Major Championship Venues

Why do the PGA of America and USGA lock in courses for their biggest events so far in advance?

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Jamie Squire

Where will you be in 2036? Some might consider consulting an actuarial life table before wagering a guess. Or maybe not. “The actuarial table says we’ll be dead,” former USGA Executive Director David Fay said kiddingly. We think.

What we do know is that in 2036 Tiger Woods will turn 61 at the end of the year, his son Charlie will be 27, and, God willing, Jack Nicklaus will be 96 and Gary Player will celebrate his 100th birthday by doing 1,000 sit-ups.

We raise the question in light of the fact that the PGA of America already has penciled in Congressional Country Club in Bethesda, Md., as the host site of the 2036 Ryder Cup. Earlier this week, officials with the association awarded the 2025 PGA Championship to Quail Hollow and officially assigned the 2030 PGA to Southern Hills. It previously awarded the 2027 and 2034 PGA Championships to a course that is not yet built, the East Course at PGA Frisco, part of the PGA of America’s new headquarters planned for Frisco, Texas.

Then there is the United States Golf Association. Two years before the 2019 U.S. Open at Pebble Beach took place, we already knew that the U.S. Open will return there in 2027. The USGA has host courses for its more prestigious championship lined up until 2028. And early last year, it announced future sites for the U.S. Amateur, beginning with Oakmont Country Club in 2021 through to Merion Golf Club in 2026.

So why does the PGA of America and, to a lesser extent, the USGA lock in sites for its major events so far in advance?

“If we have a facility that wants to host multiple championships and if we feel this makes good sense for our championships then we will secure contracts to ensure this can happen,” said Kerry Haigh, Chief Championships Officer of the PGA of America, speaking about the logisitics of picking major venues prior to the outbreak of the coronairus pandemic. “Congressional, for example, has committed to numerous [PGA of America] championship.”

Indeed, Congressional C.C. also has secured the 2031 PGA Championship, as well as the KPMG Women’s PGA Championship in 2022, the KitchenAid Senior PGA Championship in 2025 and 2033, the PGA Professional Championship in 2029, and even the Junior PGA Championship, boys and girls, in 2024.

Another is the Olympic Club in Daly City, Calif., which has hosted five U.S. Opens. It had been negotiating with the USGA to host a sixth U.S. Open, in 2027, but was unable to reach an agreement. So the PGA of America stepped up and the Olympic Club will host the PGA Championship in 2028 and the Ryder Cup in 2032, the latter the first time the event will be held on the West Coast since 1959.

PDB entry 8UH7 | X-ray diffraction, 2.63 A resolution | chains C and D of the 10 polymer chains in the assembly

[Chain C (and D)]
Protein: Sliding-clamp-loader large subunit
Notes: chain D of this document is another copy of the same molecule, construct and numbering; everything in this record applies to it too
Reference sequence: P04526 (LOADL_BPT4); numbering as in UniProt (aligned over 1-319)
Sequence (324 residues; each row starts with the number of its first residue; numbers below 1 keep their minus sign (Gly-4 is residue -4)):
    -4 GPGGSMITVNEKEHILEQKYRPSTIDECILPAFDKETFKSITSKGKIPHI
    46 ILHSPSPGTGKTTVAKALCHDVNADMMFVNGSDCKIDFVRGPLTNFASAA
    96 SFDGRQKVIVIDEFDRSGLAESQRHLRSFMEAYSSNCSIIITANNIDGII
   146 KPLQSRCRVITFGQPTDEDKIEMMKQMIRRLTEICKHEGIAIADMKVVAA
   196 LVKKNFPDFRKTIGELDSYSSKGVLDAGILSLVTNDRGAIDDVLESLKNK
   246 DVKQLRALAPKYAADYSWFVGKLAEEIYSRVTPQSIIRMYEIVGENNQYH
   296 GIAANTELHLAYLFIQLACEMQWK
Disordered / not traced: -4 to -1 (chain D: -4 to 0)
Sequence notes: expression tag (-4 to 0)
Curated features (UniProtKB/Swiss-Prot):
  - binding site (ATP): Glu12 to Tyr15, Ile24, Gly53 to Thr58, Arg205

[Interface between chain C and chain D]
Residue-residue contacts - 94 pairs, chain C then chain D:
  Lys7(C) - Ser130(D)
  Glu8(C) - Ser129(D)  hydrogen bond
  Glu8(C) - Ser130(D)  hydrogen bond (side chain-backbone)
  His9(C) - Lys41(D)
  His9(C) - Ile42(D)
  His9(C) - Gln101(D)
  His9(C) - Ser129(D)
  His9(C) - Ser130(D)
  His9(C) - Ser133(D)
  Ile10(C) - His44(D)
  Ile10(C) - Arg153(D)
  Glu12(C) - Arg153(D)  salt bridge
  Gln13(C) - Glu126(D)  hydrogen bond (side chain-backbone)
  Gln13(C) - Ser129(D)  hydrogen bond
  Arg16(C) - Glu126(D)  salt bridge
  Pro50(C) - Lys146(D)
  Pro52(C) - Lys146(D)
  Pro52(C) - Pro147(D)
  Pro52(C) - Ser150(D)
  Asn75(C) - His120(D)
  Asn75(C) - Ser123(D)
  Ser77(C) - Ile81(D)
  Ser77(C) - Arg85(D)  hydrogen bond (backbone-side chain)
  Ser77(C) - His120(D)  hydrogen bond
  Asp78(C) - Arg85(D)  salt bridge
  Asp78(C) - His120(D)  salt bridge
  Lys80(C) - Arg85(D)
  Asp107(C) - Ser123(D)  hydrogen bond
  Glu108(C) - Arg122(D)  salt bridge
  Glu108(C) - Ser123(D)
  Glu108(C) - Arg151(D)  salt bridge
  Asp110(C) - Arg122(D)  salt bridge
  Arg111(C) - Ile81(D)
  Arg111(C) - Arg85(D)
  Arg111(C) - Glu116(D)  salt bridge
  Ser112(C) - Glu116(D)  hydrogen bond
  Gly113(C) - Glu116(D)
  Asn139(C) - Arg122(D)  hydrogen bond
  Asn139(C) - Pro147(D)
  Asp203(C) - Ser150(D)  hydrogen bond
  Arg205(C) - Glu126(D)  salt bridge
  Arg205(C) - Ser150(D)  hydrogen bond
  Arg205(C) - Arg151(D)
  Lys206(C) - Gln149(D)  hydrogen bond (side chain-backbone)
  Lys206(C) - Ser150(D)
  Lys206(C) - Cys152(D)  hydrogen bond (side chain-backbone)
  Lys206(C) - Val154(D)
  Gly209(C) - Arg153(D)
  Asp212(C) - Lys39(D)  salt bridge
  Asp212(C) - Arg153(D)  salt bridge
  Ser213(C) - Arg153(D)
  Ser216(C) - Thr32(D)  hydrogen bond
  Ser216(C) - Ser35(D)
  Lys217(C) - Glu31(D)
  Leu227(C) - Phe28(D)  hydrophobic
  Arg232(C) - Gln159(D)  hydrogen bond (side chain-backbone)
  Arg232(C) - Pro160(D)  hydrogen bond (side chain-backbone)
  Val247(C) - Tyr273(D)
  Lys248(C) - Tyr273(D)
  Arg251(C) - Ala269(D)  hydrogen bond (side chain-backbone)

Haigh, meanwhile, dismissed the notion, notwithstanding the Olympic Club example, that the PGA of America and USGA are sometimes competing for the same venues, hence a decision to lock such venues in as early as possible.

“In most instances,” he said, “it is up to a club to determine which championships and which organizations they would like to work with and host.”

John Bodenhamer, Senior Managing Director, Championships for the USGA, concurs. “I certainly don’t view it as any sort of competition,” he said. “We’ve been very blessed to have longstanding relationships with places like Pebble Beach, Oakmont, Shinnecock Hills and Pinehurst, and we sprinkle in a new one every now and then. We’re very respectful of one another.”

The USGA and PGA of America, in fact, each has Hazeltine National Golf Club on their schedules. The 2024 U.S. Amateur will be played there, as will the 2028 Ryder Cup.

“Our thinking has changed over the last decade or so,” said Bodenhamer, who also discussed the logistics of locking in host courses prior to the COVID-19 outbreak. “We’re committed to our perspective of going to our nation’s finest venues. When you endeavor to do that, being as far out as reasonable and allow for thoughtful preparation is really why we do it.

“We have a special relationship with places like Pebble Beach, Shinnecock Hills, Oakmont and Pinehurst. They want us back, and making that commitment allows for clubs to really have the time to prepare and allows us the time to prepare.

“We’ll have two or three staff members on site full time at least two years out that are really working intentionally to put roots down in the community, to build relationships with municipalities, police, fire, marketing and communications.”

The long lead time also benefits clubs interested in making improvements that might include renovating the golf course or redoing their clubhouse, “things they want to do on their own, to do them thoughtfully,” Bodenhamer said.

The USGA also will lock in multiple championships at the behest of the clubs involved. In 1979, the association made a decision to hold the 1980 U.S. Senior Open at Winged Foot, but the club wanted another U.S. Open as well. The USGA agreed to take the U.S. Open there in 1984.

“There was a time, a feeling that you didn’t want to go out too far in advance,” Fay said, “because the hopes were that the board, the USGA Executive Committee, would be making a decision on courses where a good number of them would be around to see their handiwork.

“Is it necessary to lock them in? I defer to those running the show now. When the Executive Committee votes on a championship site, we hope there will be at least a few of them still on the committee when they have the Open.”